Book Image

Introduction to DevOps with Kubernetes

By : Onur Yılmaz, Süleyman Akba≈ü
Book Image

Introduction to DevOps with Kubernetes

By: Onur Yılmaz, Süleyman Akba≈ü

Overview of this book

Kubernetes and DevOps are the two pillars that can keep your business at the top by ensuring high performance of your IT infrastructure. Introduction to DevOps with Kubernetes will help you develop the skills you need to improve your DevOps with the power of Kubernetes. The book begins with an overview of Kubernetes primitives and DevOps concepts. You'll understand how Kubernetes can assist you with overcoming a wide range of real-world operation challenges. You will get to grips with creating and upgrading a cluster, and then learn how to deploy, update, and scale an application on Kubernetes. As you advance through the chapters, you’ll be able to monitor an application by setting up a pod failure alert on Prometheus. The book will also guide you in configuring Alertmanager to send alerts to the Slack channel and trace down a problem on the application using kubectl commands. By the end of this book, you’ll be able to manage the lifecycle of simple to complex applications on Kubernetes with confidence.
Table of Contents (11 chapters)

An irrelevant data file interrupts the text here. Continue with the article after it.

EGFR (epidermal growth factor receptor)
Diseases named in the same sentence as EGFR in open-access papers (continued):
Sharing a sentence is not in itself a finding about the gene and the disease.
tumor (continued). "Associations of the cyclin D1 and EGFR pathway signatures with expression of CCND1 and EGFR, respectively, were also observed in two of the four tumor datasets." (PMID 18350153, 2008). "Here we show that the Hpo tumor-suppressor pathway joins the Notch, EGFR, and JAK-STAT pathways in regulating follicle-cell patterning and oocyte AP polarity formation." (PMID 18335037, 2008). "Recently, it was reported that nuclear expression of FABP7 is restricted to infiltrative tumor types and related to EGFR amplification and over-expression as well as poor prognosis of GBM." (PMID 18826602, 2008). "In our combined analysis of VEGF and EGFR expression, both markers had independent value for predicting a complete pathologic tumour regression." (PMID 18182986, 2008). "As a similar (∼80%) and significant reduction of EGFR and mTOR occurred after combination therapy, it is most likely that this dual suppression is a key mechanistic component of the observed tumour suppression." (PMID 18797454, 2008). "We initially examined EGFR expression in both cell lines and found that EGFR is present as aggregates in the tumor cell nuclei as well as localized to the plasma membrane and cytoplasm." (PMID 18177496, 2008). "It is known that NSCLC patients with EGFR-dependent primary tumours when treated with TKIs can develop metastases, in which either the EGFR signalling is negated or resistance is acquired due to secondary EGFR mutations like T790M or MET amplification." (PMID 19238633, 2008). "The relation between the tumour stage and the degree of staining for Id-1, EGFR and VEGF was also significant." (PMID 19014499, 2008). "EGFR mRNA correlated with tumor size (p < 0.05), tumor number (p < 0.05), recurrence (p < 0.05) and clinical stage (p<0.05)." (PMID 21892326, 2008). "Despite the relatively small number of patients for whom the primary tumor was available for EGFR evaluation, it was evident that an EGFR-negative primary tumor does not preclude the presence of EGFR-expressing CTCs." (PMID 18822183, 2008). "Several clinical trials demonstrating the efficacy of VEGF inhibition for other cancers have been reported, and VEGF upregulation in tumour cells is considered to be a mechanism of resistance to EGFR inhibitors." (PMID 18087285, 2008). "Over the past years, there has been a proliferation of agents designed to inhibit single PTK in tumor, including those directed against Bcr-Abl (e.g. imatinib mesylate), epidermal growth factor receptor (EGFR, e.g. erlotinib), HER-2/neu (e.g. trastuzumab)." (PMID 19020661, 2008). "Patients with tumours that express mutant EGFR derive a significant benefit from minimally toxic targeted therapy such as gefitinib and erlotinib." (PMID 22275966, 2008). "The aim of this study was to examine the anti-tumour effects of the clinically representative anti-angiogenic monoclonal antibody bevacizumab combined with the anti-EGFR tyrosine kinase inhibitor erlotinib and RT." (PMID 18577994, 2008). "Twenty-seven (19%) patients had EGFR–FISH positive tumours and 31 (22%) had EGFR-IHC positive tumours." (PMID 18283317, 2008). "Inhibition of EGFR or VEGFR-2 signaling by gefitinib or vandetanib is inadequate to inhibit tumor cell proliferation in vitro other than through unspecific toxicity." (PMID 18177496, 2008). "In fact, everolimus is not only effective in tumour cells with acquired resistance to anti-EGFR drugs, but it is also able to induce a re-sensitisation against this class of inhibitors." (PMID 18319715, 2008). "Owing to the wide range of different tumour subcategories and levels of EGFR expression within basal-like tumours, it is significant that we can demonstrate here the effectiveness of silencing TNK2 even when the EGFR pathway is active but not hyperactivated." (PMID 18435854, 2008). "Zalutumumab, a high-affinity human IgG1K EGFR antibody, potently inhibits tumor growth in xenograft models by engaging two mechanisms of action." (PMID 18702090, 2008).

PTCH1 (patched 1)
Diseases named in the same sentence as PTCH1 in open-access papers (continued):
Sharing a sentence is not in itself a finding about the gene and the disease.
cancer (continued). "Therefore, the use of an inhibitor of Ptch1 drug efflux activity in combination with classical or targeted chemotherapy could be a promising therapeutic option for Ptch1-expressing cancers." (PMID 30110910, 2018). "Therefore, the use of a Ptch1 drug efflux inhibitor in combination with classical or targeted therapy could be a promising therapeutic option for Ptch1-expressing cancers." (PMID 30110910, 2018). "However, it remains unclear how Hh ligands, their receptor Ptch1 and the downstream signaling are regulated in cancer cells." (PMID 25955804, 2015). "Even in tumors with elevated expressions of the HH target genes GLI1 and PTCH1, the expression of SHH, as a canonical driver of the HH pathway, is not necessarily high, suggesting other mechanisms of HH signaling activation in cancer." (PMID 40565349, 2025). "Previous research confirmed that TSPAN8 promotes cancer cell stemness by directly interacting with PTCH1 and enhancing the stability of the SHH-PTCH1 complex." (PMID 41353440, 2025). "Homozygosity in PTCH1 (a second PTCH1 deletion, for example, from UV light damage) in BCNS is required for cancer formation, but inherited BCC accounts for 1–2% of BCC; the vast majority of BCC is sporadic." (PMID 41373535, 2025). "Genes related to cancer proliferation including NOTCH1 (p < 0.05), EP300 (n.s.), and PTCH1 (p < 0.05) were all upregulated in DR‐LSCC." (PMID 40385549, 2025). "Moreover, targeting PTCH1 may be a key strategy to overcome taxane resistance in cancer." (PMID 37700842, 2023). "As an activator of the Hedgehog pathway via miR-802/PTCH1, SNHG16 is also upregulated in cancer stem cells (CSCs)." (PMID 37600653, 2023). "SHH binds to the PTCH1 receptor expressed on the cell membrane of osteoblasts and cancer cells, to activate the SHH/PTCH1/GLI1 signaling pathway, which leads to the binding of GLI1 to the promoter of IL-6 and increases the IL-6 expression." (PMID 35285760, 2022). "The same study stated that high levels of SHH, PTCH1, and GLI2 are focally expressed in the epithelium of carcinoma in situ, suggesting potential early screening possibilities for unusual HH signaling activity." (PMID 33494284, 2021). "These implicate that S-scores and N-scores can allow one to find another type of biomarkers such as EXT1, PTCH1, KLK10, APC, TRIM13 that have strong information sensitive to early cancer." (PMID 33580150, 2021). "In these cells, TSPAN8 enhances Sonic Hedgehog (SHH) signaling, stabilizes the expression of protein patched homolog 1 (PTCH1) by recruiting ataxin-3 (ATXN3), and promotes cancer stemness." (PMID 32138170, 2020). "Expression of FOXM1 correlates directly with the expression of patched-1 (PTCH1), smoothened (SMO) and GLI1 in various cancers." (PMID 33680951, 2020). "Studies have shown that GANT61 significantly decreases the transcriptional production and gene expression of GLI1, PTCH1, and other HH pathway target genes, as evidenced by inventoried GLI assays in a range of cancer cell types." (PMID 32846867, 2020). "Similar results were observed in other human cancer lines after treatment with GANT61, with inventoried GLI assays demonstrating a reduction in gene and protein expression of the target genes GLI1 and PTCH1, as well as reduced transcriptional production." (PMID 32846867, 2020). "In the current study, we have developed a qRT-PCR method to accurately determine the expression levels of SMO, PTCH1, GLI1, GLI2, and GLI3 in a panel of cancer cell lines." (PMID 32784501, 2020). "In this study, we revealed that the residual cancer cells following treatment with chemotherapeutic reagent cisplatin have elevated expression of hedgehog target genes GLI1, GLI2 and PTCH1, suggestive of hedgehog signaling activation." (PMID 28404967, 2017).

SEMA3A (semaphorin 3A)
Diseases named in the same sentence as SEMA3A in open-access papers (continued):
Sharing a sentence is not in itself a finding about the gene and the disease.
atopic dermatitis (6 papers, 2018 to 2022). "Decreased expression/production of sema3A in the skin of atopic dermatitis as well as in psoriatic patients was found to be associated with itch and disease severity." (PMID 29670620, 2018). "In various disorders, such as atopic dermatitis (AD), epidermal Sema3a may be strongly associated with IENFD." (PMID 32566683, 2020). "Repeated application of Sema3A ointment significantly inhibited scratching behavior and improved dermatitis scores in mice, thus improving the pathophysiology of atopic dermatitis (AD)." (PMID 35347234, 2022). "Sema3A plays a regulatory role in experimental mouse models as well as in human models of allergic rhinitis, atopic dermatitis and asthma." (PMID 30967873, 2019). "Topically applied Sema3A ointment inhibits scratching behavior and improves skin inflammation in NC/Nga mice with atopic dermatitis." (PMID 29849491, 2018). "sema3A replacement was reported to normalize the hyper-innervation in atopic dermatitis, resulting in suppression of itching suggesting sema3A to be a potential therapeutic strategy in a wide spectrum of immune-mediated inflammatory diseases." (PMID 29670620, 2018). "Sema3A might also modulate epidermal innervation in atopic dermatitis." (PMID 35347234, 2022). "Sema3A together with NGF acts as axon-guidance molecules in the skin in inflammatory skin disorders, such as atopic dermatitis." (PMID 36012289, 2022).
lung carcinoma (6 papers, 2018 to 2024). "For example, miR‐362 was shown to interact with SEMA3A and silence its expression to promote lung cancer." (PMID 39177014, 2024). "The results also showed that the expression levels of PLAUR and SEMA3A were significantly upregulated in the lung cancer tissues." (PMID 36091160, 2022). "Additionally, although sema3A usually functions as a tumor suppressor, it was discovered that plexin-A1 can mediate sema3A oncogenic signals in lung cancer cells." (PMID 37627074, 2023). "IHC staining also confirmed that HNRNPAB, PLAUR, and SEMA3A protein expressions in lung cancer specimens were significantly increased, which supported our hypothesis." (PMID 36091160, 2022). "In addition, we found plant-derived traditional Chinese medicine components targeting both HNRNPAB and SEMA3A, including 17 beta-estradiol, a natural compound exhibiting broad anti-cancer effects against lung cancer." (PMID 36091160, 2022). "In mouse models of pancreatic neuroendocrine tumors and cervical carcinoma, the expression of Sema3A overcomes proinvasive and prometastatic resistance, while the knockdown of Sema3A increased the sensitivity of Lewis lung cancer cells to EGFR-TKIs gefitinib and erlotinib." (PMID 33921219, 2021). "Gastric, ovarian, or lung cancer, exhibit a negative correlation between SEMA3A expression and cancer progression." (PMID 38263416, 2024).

Chapter 4: Creating a Kubernetes Cluster

Activity 4: Migrating a Running Application in Kubernetes Cluster


Perform the following steps to complete this activity:

  1. Run a sample web application with six replicas in the cluster:
    kubectl run hello-world --replicas=6
    Figure 4.30: Creating hello-world application
  2. Check the status of pods of the sample web application and their nodes:
    kubectl get pods -o wide
    Figure 4.31: Pods and their nodes of the hello-world application
  3. Create a node pool in GCP with a larger memory:
    gcloud container node-pools create high-memory-pool --cluster=devops \
      --machine-type=n1-highmem-2 --num-nodes=2

    Figure 4.32: Node pool creation
    Figure 4.32: Node pool creation
  4. Wait until all nodes are Ready in the cluster:
    kubectl get nodes
    Figure 4.33: Kubernetes nodes after pool creation
  5. Mark the nodes in the default node pool as unschedulable and make Kubernetes move the workloads...